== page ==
Purpose of review: The klotho gene was originally identified as a putative aging-suppressor gene in mice that extended life span when overexpressed and induced a premature aging syndrome when disrupted. Subsequently, it became clear that the Klotho family of membrane proteins function as obligate co-receptors for endocrine fibroblast growth factors (FGFs) that regulate various metabolic processes. This review focuses on the Klotho-FGF23 endocrine system that maintains phosphate (Pi) homeostasis, and discusses the mechanism of action and the potential contribution of Klotho deficiency to acute kidney injury (AKI), chronic kidney disease (CKD) and cancer.
Recent findings: Klotho functions as a receptor for the phosphaturic hormone FGF23. Klotho deficiency induces resistance to FGF23 and predisposition to Pi retention, which represents a critical feature of pathophysiology of CKD. The extracellular domain of Klotho protein is subject to ectodomain shedding and released into the blood and urine. Secreted Klotho functions as a humoral factor that inhibits AKI, vascular calcification, renal fibrosis, and cancer metastasis in an FGF23-independent manner.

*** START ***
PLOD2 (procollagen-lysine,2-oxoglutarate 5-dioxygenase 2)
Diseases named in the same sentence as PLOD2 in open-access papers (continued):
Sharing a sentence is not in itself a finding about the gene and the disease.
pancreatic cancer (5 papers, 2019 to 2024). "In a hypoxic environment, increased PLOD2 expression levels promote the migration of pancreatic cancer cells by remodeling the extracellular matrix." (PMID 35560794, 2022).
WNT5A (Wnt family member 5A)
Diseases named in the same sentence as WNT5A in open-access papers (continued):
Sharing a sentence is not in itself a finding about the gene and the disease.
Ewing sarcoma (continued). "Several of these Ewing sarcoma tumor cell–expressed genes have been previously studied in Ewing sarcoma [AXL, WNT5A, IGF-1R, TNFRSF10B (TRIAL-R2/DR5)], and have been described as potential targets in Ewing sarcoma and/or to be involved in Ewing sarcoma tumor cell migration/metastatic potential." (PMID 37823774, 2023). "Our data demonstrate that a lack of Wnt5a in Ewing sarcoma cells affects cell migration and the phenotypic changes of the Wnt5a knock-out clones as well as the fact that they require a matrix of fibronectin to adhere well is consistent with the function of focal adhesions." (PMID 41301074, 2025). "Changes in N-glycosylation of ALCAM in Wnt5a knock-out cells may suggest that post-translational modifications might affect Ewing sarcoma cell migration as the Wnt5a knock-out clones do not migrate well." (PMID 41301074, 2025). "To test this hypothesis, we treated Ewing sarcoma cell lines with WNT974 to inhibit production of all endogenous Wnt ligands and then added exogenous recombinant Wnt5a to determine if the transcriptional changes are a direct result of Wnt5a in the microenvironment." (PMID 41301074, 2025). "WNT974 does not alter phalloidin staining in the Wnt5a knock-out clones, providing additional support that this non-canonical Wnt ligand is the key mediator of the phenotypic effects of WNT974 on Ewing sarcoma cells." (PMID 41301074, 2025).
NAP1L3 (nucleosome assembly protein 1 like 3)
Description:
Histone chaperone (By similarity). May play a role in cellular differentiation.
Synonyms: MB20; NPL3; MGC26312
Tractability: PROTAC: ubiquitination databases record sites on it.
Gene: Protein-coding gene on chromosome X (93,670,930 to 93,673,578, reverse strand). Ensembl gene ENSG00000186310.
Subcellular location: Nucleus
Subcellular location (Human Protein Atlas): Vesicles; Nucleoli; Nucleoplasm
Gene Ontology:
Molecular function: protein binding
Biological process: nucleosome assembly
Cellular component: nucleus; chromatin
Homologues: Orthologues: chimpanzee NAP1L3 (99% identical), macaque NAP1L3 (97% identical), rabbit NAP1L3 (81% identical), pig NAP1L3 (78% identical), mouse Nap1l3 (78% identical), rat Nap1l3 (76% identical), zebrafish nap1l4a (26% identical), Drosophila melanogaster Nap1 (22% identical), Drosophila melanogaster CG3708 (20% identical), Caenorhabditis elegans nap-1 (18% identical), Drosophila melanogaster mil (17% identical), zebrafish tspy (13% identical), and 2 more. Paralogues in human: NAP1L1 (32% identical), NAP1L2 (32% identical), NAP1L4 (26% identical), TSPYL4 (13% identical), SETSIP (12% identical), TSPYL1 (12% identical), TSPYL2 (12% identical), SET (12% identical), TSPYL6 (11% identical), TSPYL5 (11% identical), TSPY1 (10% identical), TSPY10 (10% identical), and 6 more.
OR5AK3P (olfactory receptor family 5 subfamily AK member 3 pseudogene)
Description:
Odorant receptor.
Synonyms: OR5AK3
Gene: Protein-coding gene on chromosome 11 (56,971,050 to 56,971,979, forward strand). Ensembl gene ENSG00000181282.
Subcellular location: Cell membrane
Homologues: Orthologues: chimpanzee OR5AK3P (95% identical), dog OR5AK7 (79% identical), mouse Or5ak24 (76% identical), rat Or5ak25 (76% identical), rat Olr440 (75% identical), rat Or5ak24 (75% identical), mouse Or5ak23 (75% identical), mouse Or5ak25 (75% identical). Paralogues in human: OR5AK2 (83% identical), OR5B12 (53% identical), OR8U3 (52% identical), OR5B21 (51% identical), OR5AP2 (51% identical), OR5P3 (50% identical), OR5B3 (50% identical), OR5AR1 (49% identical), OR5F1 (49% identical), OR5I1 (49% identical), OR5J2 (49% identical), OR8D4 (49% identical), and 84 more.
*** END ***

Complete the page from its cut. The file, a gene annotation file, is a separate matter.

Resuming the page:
Summary: Various factors that affect Klotho expression have been identified. Prevention of Klotho decline and supplementation of Klotho can be a novel therapeutic strategy for many age-related diseases.